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In Greco-Roman mythology, Arachne (//; from Greek: ἀράχνη, cognate with Latin araneus) is a talented mortal weaver who challenged Athena, goddess of wisdom and crafts, into a weaving contest; this hubris resulted in her being transformed into a spider.
There are many versions of the story's weaving contest, with each saying that one or the other won.
Arachne lent her name to the taxonomic class Arachnida, which includes spiders.
In this version, Arachne was a shepherd's daughter who began weaving at an early age. She became a great weaver, boasted that her skill was greater than that of Athena, and refused to acknowledge that her skill came, in part at least, from the goddess. Athena took offense and set up a contest between them. Presenting herself as an old lady, she approached the boasting girl and warned: "You can never compare to any of the gods. Plead for forgiveness and Athena might spare your soul."
"Ha! I only speak the truth and if Athena thinks otherwise then let her come down and challenge me herself," Arachne replied. Athena removed her disguise and appeared in shimmering glory, clad in a sparkling white chiton. The two began weaving straight away. Athena's weaving represented four separate contests between mortals and the gods in which the gods punished mortals for setting themselves as equals of the gods. Arachne's weaving depicted ways that the gods had misled and abused mortals, particularly Zeus, tricking and seducing many women. When Athena saw that Arachne had not only insulted the gods, but done so with a work far more beautiful than Athena's own, she was enraged. She ripped Arachne's work into shreds, and hit her on the head three times. In rage, Arachne hanged herself. Then Athena said "'Live on then, and yet hang, condemned one, but, lest you are careless in future, this same condition is declared, in punishment, against your descendants, to the last generation!' After saying this she sprinkled her with the juice of Hecate's herb, and immediately at the touch of this dark poison, Arachne's hair fell out. With it went her nose and ears, her head shrank to the smallest size, and her whole body became tiny. Her slender fingers stuck to her sides as legs, the rest is belly, from which she still spins a thread, and, as a spider, weaves her ancient web. " This showed how goddesses punished those who were mortal.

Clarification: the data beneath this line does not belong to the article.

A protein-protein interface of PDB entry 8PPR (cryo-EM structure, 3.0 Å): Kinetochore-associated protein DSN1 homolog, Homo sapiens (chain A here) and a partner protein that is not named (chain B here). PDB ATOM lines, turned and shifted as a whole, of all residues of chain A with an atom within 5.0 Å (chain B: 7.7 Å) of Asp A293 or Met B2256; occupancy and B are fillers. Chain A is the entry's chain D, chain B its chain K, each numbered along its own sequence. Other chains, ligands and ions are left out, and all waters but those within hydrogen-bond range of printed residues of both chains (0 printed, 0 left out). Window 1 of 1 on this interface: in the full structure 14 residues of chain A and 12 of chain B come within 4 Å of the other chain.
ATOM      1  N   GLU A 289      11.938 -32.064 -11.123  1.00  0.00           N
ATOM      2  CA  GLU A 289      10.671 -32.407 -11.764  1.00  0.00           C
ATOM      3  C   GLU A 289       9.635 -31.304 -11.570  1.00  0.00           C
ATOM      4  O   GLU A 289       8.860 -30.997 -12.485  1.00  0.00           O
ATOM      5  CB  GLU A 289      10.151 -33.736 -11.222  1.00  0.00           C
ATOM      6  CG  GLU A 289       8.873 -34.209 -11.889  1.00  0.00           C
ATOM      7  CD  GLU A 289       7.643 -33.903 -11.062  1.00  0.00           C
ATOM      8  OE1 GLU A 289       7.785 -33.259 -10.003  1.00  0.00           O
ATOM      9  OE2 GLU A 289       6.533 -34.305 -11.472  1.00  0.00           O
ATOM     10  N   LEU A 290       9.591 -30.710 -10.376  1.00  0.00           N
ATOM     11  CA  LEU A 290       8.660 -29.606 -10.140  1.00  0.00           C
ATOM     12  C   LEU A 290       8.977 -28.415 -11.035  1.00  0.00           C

In this version, someone asks Arachne how she learned to weave so well and suggested that Athena taught her and she didn't know it. Arachne dismissed this and boasted that she could teach Athena a thing or two in weaving. Athena then appeared in the doorway, wrapped in a long cloak, and asked if she really didn't believe that Athena had taught her to weave. Arachne repeated her boast and Athena challenged her to a contest in which Zeus (Jupiter) was to be the judge. Whoever lost must promise never to touch spindle or loom again. Arachne wove a web thin yet strong with many colours. This was no match for Athena's weaving, made up of the gods and their glory, shining with their beauty.
Arachne acknowledged Athena's triumph, but despaired at the loss of her craft. Athena saw that Arachne could not live if she could not weave, so she touched Arachne with the tip of her spear, turning her into a spider so she could weave without spindle or loom.[better source needed]
Arachne wins but hangs herself
In this version of the myth, Arachne was a blessed weaver of Greece. People asked her if she had been taught weaving by Athena herself, the goddess of wisdom. Although this was meant as a compliment, Arachne became angry. She thought that her skill was greater than the goddess's. Hearing of her attitude, Athena appeared on her doorway disguised as an old woman in a dark cloak. She asked her to respect the gods and goddesses, but Arachne just laughed, and said that even if Athena herself challenged her, it would be an easy win. Athena then revealed herself and challenged Arachne to a competition. The loser would promise never to weave again.